A quick note on commodities… Historically tight inventories have led to all six base metals (Aluminum, Copper, Nickel, Lead, Tin, Zinc) listed on the London Metals Exchange to trade in backwardation for the first time since 2007.
Of those six, some of the tightest markets are in Aluminum, Copper and, especially, Nickel, which has the largest deficit in its history. Using the average daily production of each metal and aggregate inventories across Shanghai, London, and United States metal exchanges, we estimate global aluminum inventories to be approximately 5.8 days of production, copper at 2.2 days of production, and nickel at just under 13 days of production. Actual daily draws from exchange are variable, but this illustration speaks to the level of tightness in the market.
All but tin have upside to the levels reached in the last period of backwardation across the sector, after adjusting metal prices for inflation.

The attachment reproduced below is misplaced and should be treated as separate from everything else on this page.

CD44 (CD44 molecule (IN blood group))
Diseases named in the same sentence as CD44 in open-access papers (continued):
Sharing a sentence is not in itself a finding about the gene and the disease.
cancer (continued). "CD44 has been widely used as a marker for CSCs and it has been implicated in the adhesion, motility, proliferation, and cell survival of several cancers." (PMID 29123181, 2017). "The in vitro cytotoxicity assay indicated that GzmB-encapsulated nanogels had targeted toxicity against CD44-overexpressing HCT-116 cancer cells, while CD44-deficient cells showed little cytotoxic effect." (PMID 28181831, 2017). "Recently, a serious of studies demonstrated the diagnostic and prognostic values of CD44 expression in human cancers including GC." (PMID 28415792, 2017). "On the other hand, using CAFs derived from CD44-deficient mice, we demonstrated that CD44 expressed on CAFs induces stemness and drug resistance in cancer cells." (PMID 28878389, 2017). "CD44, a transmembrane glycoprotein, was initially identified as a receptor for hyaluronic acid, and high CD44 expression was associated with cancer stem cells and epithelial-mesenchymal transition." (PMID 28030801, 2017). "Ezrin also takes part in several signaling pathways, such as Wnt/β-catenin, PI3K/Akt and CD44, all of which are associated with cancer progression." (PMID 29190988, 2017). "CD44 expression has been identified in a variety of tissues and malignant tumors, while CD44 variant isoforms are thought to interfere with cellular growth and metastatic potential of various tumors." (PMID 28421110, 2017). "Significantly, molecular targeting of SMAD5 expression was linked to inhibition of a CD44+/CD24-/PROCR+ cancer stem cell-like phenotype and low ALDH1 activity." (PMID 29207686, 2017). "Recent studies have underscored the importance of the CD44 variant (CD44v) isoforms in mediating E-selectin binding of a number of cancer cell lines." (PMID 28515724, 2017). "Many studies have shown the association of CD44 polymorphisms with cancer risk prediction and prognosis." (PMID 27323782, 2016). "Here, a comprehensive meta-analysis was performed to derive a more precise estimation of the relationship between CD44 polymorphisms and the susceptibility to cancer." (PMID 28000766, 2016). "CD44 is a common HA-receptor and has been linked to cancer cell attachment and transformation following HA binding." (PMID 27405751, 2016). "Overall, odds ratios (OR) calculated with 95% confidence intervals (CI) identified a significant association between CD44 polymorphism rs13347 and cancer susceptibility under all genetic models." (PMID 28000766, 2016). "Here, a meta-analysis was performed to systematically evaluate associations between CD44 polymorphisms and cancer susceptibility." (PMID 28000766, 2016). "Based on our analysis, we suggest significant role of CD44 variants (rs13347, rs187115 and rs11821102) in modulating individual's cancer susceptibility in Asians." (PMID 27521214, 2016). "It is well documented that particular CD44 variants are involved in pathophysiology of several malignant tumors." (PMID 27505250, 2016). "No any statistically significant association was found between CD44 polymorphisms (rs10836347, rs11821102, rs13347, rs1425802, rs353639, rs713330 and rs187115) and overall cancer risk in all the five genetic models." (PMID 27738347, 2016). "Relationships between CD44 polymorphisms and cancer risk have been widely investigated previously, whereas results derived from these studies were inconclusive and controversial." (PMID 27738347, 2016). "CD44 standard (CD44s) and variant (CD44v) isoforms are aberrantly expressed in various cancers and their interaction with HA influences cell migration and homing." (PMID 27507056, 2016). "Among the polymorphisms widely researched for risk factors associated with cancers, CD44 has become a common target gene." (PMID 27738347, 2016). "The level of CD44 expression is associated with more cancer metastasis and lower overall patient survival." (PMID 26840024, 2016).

Bear in mind that while the price run-up in 2007 was also the result of a supply shock, albeit for different reasons, there was a sharp decline in demand caused by the bursting of the housing bubble and onset of the Great Financial Crisis, just as more supply began to come to market. The setup this time appears to be different. Persistent underinvestment in commodity extraction over the past decade, coupled with increased demand driven by government net-zero goals rather than private industry (e.g., homebuilders), suggest that this rally could be much tighter for much longer. With EV penetration increasing around the world, including in China, where nearly 20% of new car sales are electric, and the fact that those vehicles require between 5-6x more metal than internal combustion engines, we could see pressures drive prices past 2007 levels.